Gaboxadol in Fragile X Syndrome: A 12-Week Randomized, Double-Blind, Parallel-Group, Phase 2a Study

June 9, 2021

Authors: Dejan B Budimirovic, Kelli C Dominick, Lidia V Gabis, Maxwell Adams, Mathews Adera, Linda Huang, Pamela Ventola, Nicole R Tartaglia, Elizabeth Berry-Kravis

Journal: Frontiers in Pharmacology

DOI: 10.3389/fphar.2021.757825

Year Published: 2021


Fragile X syndrome (FXS), the most common single-gene cause of intellectual disability and autism spectrum disorder (ASD), is caused by a >200-trinucleotide repeat expansion in the 5′ untranslated region of the fragile X mental retardation 1 (FMR1) gene. Individuals with FXS can present with a range of neurobehavioral impairments including, but not limited to: cognitive, language, and adaptive deficits; ASD; anxiety; social withdrawal and avoidance; and aggression. Decreased expression of the γ-aminobutyric acid type A (GABAA) receptor δ subunit and deficient GABAergic tonic inhibition could be associated with symptoms of FXS. Gaboxadol (OV101) is a δ-subunit-selective, extrasynaptic GABAA receptor agonist that enhances GABAergic tonic inhibition, providing the rationale for assessment of OV101 as a potential targeted treatment of FXS. No drug is approved in the United States for the treatment of FXS.


This 12-weeks, randomized (1:1:1), double-blind, parallel-group, phase 2a study was designed to assess the safety, tolerability, efficacy, and optimal daily dose of OV101 5 mg [once (QD), twice (BID), or three-times daily (TID)] when administered for 12 weeks to adolescent and adult men with FXS. Safety was the primary study objective, with key assessments including treatment-emergent adverse events (TEAEs), treatment-related adverse events leading to study discontinuation, and serious adverse events (SAEs). The secondary study objective was to evaluate the effect of OV101 on a variety of problem behaviors.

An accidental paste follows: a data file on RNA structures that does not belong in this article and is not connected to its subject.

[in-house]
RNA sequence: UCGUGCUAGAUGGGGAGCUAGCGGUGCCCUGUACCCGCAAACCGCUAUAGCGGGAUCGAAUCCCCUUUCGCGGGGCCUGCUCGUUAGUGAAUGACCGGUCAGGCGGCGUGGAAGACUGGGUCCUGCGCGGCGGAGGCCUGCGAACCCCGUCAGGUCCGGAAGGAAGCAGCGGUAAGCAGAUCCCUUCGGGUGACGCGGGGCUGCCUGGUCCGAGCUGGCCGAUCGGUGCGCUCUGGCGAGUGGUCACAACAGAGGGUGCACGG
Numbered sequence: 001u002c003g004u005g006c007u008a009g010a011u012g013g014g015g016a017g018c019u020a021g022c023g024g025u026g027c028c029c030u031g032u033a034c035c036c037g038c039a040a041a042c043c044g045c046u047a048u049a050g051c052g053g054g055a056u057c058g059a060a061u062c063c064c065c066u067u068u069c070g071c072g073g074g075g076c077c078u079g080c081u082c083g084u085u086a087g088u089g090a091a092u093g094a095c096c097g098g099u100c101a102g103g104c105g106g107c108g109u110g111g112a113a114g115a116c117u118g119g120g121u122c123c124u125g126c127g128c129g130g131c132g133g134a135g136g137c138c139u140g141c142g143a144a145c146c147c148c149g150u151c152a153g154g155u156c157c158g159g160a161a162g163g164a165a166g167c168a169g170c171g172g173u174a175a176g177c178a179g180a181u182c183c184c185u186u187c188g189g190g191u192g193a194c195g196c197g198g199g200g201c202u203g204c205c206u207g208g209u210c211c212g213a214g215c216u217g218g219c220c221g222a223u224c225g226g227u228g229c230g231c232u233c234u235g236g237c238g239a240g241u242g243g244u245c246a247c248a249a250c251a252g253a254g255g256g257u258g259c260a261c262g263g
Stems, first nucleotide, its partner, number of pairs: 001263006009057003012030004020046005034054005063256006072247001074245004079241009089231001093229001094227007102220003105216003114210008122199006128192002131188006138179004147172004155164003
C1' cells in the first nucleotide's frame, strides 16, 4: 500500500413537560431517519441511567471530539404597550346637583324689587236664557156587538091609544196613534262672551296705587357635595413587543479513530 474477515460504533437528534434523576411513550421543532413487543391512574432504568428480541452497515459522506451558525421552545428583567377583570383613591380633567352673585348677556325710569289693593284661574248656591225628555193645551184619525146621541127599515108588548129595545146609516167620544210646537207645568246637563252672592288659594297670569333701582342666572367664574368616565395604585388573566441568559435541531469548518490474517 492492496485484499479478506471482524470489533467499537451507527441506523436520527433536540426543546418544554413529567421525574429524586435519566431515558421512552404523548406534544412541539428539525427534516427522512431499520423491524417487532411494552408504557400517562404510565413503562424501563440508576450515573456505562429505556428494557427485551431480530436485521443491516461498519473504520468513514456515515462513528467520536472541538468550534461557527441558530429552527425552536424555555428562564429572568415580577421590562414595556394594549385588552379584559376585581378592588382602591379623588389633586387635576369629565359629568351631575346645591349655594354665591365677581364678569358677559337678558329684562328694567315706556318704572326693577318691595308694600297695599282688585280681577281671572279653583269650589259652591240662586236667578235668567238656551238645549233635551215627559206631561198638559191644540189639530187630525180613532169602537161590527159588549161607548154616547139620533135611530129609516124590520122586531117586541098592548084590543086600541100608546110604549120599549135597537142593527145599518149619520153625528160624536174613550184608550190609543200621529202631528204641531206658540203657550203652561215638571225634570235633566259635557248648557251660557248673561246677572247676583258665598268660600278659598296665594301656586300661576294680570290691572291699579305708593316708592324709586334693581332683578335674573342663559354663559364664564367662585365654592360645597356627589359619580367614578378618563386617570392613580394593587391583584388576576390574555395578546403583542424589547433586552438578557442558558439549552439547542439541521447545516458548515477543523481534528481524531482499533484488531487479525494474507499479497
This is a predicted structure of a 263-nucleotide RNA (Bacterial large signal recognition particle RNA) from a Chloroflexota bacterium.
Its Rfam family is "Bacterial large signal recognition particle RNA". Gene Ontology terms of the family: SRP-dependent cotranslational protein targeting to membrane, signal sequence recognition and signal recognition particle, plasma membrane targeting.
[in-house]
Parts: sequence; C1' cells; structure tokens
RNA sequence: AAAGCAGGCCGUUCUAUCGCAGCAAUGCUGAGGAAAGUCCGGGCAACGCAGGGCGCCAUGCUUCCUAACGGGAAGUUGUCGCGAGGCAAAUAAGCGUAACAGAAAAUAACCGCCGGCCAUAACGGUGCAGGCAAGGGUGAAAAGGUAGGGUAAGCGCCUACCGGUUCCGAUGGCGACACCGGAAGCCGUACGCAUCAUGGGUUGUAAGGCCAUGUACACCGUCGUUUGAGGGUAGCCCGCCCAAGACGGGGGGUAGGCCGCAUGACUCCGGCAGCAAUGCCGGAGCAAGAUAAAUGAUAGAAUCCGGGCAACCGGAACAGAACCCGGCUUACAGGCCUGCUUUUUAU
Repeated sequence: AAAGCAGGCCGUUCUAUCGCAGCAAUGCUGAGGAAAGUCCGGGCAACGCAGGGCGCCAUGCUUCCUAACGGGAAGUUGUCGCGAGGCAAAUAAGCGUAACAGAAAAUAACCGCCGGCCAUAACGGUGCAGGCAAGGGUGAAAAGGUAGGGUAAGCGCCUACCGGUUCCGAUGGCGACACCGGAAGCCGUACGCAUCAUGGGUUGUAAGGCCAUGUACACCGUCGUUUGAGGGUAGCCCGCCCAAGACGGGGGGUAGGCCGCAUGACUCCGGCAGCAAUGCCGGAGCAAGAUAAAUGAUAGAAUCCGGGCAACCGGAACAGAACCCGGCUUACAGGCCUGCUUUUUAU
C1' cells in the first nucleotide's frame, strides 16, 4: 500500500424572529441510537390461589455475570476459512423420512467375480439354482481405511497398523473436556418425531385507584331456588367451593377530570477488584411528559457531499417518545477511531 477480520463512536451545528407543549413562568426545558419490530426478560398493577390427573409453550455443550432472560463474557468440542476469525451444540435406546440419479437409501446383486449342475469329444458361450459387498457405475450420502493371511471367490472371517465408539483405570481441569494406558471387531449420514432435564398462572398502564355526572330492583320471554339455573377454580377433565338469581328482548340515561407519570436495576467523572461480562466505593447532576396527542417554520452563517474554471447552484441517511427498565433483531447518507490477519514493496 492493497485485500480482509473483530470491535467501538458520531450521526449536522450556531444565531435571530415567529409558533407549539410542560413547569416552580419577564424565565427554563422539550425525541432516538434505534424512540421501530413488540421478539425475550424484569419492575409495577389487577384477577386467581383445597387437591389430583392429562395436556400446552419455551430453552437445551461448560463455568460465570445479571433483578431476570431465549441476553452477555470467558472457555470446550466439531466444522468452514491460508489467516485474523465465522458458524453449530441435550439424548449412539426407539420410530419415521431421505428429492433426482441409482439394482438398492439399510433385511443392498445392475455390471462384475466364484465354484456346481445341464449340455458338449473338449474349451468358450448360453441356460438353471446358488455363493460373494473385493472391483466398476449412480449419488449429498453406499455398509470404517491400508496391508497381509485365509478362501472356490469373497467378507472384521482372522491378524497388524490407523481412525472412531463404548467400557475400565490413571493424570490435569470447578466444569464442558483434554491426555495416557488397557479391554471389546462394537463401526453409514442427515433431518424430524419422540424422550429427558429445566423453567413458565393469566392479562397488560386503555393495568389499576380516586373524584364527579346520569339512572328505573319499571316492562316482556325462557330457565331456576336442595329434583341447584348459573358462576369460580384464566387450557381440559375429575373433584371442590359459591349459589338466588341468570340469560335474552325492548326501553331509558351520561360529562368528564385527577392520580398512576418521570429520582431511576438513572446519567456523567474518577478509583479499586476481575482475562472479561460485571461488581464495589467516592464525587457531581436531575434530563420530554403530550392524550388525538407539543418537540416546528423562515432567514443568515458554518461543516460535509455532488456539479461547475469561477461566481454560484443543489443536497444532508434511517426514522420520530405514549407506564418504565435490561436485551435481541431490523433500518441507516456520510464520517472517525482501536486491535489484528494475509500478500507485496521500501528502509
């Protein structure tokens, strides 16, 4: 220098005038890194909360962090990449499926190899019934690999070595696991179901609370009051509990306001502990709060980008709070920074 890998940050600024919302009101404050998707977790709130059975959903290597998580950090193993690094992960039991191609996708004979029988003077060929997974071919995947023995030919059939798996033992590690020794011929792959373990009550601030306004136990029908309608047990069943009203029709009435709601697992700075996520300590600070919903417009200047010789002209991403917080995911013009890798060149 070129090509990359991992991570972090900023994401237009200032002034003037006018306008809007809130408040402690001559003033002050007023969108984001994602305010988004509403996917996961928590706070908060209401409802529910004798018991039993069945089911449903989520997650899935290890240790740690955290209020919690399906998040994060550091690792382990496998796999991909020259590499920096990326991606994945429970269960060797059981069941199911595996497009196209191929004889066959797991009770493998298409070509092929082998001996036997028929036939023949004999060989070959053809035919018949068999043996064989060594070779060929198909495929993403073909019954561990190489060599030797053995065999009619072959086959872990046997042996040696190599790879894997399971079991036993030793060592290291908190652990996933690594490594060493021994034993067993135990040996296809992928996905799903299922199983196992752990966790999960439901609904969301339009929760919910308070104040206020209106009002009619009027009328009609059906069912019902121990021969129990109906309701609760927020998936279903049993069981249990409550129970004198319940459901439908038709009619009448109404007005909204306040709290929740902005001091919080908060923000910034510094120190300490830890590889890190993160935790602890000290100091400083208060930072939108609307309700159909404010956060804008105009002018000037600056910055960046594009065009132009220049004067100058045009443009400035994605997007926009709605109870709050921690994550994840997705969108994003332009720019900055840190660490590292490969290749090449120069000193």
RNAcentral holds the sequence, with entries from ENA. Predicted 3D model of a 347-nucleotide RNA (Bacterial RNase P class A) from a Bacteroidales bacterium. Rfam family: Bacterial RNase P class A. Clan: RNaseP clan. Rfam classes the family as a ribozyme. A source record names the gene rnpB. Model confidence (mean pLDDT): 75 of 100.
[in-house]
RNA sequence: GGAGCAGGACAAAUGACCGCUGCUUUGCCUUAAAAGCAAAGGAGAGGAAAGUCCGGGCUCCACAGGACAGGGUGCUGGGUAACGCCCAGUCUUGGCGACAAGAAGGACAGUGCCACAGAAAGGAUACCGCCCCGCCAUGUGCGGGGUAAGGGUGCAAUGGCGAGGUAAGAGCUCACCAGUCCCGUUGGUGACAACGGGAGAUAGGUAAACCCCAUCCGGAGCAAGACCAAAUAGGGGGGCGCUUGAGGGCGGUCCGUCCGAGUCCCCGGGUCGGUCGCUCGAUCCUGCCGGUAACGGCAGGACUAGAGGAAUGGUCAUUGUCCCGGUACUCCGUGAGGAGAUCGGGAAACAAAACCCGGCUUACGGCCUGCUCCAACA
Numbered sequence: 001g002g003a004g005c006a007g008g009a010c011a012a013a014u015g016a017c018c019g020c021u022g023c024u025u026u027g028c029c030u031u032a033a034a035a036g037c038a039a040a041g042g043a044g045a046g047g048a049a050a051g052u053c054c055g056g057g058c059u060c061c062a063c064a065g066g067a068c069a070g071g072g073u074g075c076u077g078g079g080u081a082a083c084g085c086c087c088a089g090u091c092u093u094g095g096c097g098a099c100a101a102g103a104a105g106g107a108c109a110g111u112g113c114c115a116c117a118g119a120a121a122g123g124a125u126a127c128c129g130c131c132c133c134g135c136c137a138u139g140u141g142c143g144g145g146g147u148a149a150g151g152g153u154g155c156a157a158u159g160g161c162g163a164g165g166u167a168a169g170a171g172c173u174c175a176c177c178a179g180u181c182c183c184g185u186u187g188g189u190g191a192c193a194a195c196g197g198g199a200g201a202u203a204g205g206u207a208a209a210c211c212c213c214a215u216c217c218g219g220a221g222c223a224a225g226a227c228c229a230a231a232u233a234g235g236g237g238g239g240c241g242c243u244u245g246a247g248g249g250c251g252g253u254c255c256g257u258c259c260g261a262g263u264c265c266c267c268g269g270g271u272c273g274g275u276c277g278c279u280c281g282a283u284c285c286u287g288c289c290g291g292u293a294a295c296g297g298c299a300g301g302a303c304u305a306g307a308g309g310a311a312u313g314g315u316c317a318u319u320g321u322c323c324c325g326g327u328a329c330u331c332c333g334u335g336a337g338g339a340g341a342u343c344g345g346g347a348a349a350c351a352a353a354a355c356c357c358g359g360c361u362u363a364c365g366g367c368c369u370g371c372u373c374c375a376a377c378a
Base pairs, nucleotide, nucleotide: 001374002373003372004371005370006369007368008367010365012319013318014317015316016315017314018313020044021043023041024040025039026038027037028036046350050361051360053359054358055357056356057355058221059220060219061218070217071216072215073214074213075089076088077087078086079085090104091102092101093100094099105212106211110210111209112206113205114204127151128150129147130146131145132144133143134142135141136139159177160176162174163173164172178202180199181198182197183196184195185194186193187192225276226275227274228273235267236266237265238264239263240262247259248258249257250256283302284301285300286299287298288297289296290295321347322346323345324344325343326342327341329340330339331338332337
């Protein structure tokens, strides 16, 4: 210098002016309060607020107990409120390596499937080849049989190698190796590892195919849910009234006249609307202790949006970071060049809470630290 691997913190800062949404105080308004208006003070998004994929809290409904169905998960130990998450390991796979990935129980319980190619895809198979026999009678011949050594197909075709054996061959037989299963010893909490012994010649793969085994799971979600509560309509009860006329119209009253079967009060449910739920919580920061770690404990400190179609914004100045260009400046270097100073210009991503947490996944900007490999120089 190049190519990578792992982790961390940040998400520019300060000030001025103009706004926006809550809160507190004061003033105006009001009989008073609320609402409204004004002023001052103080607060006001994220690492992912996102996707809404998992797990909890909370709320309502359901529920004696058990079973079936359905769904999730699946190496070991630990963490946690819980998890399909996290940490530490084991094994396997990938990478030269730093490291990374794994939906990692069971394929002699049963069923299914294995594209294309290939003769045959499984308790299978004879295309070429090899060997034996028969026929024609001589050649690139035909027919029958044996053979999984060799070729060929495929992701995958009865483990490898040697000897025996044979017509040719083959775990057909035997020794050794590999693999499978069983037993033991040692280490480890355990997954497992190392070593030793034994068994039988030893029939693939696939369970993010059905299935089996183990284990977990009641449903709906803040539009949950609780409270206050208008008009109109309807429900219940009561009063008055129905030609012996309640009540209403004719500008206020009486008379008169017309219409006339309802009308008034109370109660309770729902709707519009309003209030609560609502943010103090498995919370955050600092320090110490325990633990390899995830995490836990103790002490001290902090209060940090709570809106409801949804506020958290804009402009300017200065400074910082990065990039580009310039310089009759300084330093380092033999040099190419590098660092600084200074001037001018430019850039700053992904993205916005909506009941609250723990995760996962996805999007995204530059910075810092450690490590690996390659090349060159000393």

A total of 23 participants with FXS (13 adolescents, 10 adults) with moderate-to-severe neurobehavioral phenotypes (Full Scale Intelligence Quotient, 41.5 ± 3.29; ASD, 82.6%) were randomized to OV101 5 mg QD (n = 8), 5 mg BID (n = 8), or 5 mg TID (n = 7) for 12 weeks. OV101 was well tolerated across all 3 treatment regimens. The most common TEAEs were upper respiratory tract infection (n = 4), headache (n = 3), diarrhea (n = 2), and irritability (n = 2). No SAEs were reported. Improvements from baseline to end-of-treatment were observed on several efficacy endpoints, and 60% of participants were identified as treatment responders based on Clinical Global Impressions-Improvement.


Overall, OV101 was safe and well tolerated. Efficacy results demonstrate an initial signal for OV101 in individuals with FXS. These results need to be confirmed in a larger, randomized, placebo-controlled study with optimal outcomes and in the most appropriate age group.

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